The dancing was like nothing I had ever seen. The men were incredibly masculine and massive, with boar’s tusks around their necks, making primal sounds that I could not begin to imitate. They were backed by four drummers with large, ornately carved drums 2-4 feet tall. It was powerful. The closest thing to it that I’ve seen is the haka before an All Blacks rugby match – or Harry and Luke at the beach club on New Years – but the Marquesans were clad in palm leaves and most of them had tattoos. The women, or girls rather, arrived and did something similar to a hula dance. They had on dresses and were all very young and slender, the opposite of the men. I felt uncomfortable watching the coupled dances since it was strangely intimate. It all made for a memorable night.
The next morning my dad and I went over to Bence’s boat, Niobe, to look for the anchor chain. After about 20 minutes my dad was getting impatient and said I get one more dive. I descended and slowly glided along the bottom for about 15 seconds, then I spotted it. A blue bag, right in front of me. I quickly tied the line I dragged around for the last 20 minutes to the bag and triumphantly ascended for my coffee. Bence and Blanca – and their three children – were great hosts and touring Niobe made us realize how spartan our accommodations were.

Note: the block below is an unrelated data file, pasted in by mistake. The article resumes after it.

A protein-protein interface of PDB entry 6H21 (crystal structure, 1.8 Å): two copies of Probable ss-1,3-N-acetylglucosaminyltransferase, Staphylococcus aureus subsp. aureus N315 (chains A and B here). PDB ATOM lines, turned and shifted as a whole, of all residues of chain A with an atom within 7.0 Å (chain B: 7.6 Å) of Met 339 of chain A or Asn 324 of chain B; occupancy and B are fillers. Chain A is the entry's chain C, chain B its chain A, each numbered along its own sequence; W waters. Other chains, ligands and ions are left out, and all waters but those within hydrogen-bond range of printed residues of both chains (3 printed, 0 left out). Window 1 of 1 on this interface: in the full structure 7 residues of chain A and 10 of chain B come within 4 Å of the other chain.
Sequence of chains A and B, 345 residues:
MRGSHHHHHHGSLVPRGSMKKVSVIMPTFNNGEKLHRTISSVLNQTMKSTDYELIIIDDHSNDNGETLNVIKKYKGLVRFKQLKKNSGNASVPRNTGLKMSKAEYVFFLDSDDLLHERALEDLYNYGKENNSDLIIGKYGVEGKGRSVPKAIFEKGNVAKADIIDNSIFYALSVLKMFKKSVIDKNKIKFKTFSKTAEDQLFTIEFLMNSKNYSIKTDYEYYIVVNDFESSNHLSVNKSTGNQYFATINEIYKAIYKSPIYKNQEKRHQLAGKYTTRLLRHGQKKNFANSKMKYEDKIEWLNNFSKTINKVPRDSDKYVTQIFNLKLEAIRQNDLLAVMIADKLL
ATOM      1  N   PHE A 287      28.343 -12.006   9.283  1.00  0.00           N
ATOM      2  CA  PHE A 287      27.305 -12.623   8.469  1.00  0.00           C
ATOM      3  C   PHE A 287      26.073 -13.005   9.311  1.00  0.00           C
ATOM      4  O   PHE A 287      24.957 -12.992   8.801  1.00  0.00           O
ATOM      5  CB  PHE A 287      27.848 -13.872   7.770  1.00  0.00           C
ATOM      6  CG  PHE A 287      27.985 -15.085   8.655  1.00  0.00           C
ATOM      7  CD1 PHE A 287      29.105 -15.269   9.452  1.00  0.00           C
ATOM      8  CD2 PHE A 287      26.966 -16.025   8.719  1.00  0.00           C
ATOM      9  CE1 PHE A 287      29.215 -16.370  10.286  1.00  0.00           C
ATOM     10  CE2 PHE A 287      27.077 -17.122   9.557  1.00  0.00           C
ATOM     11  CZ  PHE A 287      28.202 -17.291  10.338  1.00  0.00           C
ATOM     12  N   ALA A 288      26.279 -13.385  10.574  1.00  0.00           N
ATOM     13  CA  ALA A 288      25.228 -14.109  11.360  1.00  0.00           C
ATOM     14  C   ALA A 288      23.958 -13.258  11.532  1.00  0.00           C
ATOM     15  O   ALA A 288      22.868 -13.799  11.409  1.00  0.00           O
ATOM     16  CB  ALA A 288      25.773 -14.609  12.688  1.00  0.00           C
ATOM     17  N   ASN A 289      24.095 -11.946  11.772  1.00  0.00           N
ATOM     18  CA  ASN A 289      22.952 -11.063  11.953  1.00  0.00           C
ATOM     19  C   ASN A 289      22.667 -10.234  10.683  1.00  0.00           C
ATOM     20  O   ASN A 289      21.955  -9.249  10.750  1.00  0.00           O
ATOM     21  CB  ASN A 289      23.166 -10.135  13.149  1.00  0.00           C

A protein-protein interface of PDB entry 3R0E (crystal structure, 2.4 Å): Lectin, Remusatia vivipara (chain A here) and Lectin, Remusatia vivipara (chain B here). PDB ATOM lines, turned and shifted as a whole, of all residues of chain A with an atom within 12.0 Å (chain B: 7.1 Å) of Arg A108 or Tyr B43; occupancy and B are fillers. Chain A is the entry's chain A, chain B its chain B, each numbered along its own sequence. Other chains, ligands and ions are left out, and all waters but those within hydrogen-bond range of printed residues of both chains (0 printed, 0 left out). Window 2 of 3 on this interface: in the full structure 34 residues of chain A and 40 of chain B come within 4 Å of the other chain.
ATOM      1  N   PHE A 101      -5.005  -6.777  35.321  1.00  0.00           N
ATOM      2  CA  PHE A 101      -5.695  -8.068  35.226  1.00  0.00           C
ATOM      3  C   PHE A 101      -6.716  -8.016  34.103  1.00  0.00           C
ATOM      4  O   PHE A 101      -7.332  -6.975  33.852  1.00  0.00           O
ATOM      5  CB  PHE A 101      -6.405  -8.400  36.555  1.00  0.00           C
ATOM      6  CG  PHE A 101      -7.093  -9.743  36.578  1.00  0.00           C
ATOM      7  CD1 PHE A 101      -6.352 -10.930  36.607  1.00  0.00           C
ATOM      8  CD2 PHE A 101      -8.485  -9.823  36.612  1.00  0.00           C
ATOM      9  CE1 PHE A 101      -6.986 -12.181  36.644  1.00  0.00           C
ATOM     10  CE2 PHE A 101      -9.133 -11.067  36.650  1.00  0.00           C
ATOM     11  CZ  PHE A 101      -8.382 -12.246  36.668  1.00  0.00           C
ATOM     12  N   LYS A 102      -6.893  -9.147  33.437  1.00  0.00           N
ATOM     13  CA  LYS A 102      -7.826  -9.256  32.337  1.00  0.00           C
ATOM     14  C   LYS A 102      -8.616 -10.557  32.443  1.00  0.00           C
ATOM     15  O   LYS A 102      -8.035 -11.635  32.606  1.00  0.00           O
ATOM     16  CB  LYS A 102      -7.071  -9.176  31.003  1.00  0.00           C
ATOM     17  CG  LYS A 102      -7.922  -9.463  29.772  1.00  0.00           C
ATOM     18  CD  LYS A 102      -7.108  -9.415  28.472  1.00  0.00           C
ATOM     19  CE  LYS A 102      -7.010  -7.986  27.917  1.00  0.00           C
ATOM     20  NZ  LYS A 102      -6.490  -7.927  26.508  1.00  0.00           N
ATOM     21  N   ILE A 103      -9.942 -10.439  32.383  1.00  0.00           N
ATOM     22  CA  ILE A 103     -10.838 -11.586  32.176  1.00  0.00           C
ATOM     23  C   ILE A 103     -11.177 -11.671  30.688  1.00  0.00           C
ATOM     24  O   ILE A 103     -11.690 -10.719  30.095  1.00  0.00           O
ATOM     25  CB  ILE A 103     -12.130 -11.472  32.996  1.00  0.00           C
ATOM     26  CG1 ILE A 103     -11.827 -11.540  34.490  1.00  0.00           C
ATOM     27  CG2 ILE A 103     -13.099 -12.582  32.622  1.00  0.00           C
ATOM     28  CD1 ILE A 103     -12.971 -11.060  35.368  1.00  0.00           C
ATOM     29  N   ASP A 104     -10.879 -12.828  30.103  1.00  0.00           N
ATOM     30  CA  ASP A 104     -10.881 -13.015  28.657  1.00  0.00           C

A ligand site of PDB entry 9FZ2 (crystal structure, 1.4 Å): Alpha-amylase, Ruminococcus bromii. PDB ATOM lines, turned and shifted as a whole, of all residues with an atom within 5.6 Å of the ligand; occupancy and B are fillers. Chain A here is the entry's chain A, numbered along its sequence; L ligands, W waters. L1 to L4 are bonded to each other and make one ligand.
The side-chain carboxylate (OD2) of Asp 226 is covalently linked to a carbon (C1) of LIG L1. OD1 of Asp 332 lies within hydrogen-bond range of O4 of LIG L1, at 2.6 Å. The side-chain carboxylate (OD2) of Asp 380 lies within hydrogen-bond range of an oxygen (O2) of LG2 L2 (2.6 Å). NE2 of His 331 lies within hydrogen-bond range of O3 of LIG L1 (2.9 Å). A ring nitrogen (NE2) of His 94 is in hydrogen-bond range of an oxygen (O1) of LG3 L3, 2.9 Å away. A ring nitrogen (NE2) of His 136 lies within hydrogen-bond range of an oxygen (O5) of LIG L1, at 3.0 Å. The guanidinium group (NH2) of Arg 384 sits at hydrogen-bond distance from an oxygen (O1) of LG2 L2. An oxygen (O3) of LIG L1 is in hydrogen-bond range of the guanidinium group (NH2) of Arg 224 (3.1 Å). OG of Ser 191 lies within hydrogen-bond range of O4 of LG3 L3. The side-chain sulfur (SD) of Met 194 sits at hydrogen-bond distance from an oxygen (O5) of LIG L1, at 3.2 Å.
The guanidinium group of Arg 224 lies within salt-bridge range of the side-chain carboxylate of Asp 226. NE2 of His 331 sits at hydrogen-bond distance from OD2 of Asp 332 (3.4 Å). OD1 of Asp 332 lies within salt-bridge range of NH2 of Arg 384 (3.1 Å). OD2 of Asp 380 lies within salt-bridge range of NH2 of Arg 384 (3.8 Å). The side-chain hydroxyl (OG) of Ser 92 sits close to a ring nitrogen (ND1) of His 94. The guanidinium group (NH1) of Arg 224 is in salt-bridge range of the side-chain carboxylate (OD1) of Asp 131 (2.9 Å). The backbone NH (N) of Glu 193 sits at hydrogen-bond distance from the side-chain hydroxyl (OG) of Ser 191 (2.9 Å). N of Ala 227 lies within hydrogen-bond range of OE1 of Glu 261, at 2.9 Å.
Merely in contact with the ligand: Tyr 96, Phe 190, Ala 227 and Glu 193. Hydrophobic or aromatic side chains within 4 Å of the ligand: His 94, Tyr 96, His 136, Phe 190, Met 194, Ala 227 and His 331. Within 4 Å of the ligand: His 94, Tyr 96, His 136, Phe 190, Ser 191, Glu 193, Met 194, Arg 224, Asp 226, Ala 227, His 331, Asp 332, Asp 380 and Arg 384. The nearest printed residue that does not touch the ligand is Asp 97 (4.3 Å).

Honorable mention for the highlight of Atuona was a barbeque at the Semaphore, which is coincidentally my favorite blogging spot. We bought two pounds of yellowfin tuna caught that day for about $5 at the gas station next to the dinghy dock and cut it into steaks for the barbeque. We seared it at the party with my homemade marinade and it was incredible. For all of you chefs out there, I’m open to new ways to prepare and season tuna since its the only fish we’ve eaten the last month – at least ten pounds – leave a comment or message me. This was a party for the locals and more free spirited cruisers and almost everyone was speaking French.
We became friends with Etienne and Louise, a relatively new couple, at the barbeque. Etienne is Swiss and met Louise in France when he was working as a “Jack of all trades, master of none.” He makes money doing short term jobs like landscaping, construction, and as a handyman until he has enough to cruise for another season. He asked Louise, whom had never sailed before, if she wanted to go on an adventure. She joined him in Tahiti and has taken to it quite well. His long term plan is to sail to to Japan and Alaska. Etienne spoke four languages, which impressed me. I asked him how he learned so many languages and his response was priceless. He said, “It’s really easy. First, move to a place. Then, get a girl.” With Duolingo, Rosetta Stone, and Babble among other language services available, I think his method may be the least advertised and most fun.
As much as I wish we could stay on each island a month, we are in a bit of a rush, so after a week in Atuona, which was only because we needed paperwork to get fuel that took three days to process and we arrived on a weekend, we bought one final fresh baguette and set sail for Tahuata.